WREN - Wester Ross Environment Network
 

Rare winter visitors: humpback whales reported and rescued this winter

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Sightings submitted over the winter can often tell us a great deal about animal behaviour and seasonal movements. So when rare or unusual sightings are reported to us, such as recent reports of humpback whales, it can be cause for much discussion and speculation.

This winter humpback whales have been reported throughout December and January starting with 1 in Lochbroom, near Ullapool, on December 15th 2015; 2 animals at Burray, Orkney, on the 31st of December; 2 in the Sound of Raasay on 8th January (which hung around for a few days); and the whale which was rescued from creel ropes in Loch Eriboll on the North Coast on the 9th of January. It seems there are a few around! We also had similar reports last winter such as for the humpback in the Sound of Raasay in November 2014 (pictured above).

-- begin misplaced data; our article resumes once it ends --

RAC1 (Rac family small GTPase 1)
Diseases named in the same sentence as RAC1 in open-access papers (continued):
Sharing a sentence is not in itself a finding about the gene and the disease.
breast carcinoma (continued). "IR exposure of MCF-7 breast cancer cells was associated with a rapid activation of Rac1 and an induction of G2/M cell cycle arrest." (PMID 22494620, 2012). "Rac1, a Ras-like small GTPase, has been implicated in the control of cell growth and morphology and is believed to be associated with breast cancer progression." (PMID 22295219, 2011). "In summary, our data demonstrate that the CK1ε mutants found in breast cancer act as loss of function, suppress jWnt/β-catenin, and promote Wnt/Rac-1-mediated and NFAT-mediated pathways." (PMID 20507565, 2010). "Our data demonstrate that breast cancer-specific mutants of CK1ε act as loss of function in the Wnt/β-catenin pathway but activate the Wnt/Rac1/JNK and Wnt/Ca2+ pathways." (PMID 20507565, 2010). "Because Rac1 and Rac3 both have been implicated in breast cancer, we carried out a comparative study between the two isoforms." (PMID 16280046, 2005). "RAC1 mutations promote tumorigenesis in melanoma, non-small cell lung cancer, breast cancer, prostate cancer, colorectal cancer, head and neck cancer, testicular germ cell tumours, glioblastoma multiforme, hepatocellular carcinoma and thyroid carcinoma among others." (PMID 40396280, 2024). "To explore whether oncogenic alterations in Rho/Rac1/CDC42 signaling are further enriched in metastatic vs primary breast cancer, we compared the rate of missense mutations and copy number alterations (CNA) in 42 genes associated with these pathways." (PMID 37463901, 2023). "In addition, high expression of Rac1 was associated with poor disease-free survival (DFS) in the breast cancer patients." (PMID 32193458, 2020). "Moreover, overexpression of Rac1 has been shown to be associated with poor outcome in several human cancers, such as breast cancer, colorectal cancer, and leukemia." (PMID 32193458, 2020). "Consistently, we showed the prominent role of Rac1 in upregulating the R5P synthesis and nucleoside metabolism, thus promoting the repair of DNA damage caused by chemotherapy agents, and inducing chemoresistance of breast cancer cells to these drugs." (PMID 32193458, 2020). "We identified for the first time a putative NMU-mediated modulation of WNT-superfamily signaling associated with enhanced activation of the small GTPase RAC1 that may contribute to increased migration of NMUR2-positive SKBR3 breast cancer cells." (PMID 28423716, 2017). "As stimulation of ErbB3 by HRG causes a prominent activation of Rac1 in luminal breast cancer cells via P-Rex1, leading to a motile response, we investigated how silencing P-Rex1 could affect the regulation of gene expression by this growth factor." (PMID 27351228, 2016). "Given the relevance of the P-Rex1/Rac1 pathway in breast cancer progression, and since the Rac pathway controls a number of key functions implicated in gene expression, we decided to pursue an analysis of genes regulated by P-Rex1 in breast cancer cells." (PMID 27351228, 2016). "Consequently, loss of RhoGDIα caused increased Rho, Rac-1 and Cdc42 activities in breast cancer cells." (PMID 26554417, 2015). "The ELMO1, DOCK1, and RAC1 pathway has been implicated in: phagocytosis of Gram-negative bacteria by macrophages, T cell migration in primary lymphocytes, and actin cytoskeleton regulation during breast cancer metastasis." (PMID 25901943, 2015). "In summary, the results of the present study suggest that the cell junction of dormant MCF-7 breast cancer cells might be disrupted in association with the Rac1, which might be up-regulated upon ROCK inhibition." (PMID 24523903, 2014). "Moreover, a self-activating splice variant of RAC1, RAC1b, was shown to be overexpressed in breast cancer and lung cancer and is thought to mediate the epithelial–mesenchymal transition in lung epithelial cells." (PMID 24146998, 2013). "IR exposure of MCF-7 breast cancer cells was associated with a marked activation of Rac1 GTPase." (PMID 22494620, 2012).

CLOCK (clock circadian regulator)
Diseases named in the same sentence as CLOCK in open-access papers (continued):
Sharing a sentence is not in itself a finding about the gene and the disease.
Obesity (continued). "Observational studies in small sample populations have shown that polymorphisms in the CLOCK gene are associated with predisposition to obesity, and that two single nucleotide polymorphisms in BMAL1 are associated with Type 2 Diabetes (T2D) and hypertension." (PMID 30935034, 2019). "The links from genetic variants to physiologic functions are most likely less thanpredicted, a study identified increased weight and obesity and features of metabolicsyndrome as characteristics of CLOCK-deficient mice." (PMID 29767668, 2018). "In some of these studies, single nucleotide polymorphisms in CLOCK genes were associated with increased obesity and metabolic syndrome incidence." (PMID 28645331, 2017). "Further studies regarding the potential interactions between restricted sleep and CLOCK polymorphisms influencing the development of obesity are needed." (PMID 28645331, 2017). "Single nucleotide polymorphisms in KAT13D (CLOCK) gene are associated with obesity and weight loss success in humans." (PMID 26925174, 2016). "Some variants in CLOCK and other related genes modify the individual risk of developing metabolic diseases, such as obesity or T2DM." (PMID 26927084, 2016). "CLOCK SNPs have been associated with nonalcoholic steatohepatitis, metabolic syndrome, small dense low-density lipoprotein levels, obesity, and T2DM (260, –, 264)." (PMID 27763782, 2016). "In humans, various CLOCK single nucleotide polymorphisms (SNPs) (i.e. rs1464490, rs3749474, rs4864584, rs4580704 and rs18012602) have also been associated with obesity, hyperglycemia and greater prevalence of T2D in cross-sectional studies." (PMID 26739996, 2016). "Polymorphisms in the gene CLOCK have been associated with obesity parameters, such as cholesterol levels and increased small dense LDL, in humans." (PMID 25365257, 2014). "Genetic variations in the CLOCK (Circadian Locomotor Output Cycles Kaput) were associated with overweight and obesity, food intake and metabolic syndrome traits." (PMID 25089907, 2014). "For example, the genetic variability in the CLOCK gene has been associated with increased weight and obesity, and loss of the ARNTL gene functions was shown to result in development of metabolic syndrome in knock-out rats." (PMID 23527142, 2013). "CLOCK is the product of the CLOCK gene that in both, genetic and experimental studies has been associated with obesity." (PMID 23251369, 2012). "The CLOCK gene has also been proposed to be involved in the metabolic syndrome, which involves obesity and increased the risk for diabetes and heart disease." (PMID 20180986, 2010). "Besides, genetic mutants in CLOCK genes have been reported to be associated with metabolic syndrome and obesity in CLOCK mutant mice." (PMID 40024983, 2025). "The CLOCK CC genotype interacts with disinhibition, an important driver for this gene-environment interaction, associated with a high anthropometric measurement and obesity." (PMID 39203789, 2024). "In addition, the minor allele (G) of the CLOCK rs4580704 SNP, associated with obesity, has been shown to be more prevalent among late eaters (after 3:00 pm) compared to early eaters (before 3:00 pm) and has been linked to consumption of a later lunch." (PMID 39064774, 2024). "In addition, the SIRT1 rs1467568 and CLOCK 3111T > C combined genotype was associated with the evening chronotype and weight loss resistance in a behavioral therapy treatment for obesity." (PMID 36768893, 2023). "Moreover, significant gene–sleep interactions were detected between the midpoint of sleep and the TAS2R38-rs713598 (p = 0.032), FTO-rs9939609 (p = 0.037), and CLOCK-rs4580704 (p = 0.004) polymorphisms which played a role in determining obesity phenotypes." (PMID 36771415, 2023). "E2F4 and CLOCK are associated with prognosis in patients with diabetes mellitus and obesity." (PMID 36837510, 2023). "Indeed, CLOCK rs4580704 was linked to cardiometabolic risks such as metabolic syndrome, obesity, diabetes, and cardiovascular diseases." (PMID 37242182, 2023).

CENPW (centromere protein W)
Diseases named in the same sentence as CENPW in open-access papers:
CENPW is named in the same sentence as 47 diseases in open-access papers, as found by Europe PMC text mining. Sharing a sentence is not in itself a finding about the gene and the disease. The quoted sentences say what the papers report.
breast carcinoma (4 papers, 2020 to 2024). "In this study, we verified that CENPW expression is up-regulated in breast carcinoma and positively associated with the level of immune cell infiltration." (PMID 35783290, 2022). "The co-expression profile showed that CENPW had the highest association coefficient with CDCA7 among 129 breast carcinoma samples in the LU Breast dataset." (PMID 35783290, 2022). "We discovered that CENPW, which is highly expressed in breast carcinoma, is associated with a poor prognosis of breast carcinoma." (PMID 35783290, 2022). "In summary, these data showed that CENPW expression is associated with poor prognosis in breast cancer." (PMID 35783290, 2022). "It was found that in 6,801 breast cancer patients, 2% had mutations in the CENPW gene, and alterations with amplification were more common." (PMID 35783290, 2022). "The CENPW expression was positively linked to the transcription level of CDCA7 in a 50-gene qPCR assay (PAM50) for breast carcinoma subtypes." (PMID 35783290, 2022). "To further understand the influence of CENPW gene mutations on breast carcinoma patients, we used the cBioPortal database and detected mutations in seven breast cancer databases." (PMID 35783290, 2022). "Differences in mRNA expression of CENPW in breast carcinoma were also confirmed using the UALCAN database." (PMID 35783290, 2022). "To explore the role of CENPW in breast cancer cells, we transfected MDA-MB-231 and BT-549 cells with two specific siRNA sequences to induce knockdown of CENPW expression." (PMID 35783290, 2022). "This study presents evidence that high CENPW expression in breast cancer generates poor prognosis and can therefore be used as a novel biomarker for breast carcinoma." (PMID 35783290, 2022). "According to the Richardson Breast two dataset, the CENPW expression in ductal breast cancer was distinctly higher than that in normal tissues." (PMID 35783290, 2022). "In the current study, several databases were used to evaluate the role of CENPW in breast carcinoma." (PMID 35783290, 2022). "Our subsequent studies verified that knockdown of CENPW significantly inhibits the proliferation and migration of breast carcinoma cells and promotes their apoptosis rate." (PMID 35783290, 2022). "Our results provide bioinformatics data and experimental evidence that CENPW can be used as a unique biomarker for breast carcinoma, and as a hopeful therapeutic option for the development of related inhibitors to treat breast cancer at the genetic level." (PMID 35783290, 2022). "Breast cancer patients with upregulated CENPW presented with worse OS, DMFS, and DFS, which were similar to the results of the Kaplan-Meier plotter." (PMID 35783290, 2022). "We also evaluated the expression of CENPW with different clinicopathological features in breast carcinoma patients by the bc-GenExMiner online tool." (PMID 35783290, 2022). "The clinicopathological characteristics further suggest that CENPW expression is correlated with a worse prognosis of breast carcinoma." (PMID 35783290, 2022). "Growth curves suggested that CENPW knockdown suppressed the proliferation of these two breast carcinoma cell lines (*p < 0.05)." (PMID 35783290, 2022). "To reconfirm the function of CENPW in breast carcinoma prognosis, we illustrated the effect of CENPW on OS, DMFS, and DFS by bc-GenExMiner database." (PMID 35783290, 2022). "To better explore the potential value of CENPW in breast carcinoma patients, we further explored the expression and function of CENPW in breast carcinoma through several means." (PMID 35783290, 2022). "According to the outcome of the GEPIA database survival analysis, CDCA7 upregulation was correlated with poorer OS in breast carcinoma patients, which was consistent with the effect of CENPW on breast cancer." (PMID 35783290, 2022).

Humpback whales are known to migrate into UK waters during the summer in order to feed, leaving again as winter approaches in favour of warmer waters to the south to breed. So why are some humpbacks still hanging around so late into the year? 

These 'over wintering' animals or late migrators tend to have a more coastal distribution in UK waters during the winter months, making them easier to spot, mainly feeding on herring and sprat. It is a pattern seen in Iceland and Norway as well as Scotland. It is possible that these individuals are not breeding and so making the long migration south is not as appealing as staying in Scottish waters.

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WREN would like to thank the following organisations for their support:
Scottish Natural Heritage
The European Agriculture fund for Rural Development. Europe investing in rural areas
Leader
RSPB
The Highland Council
The Scottish Government

Tom Forrest (Chairman) chair@wr-en.co.uk

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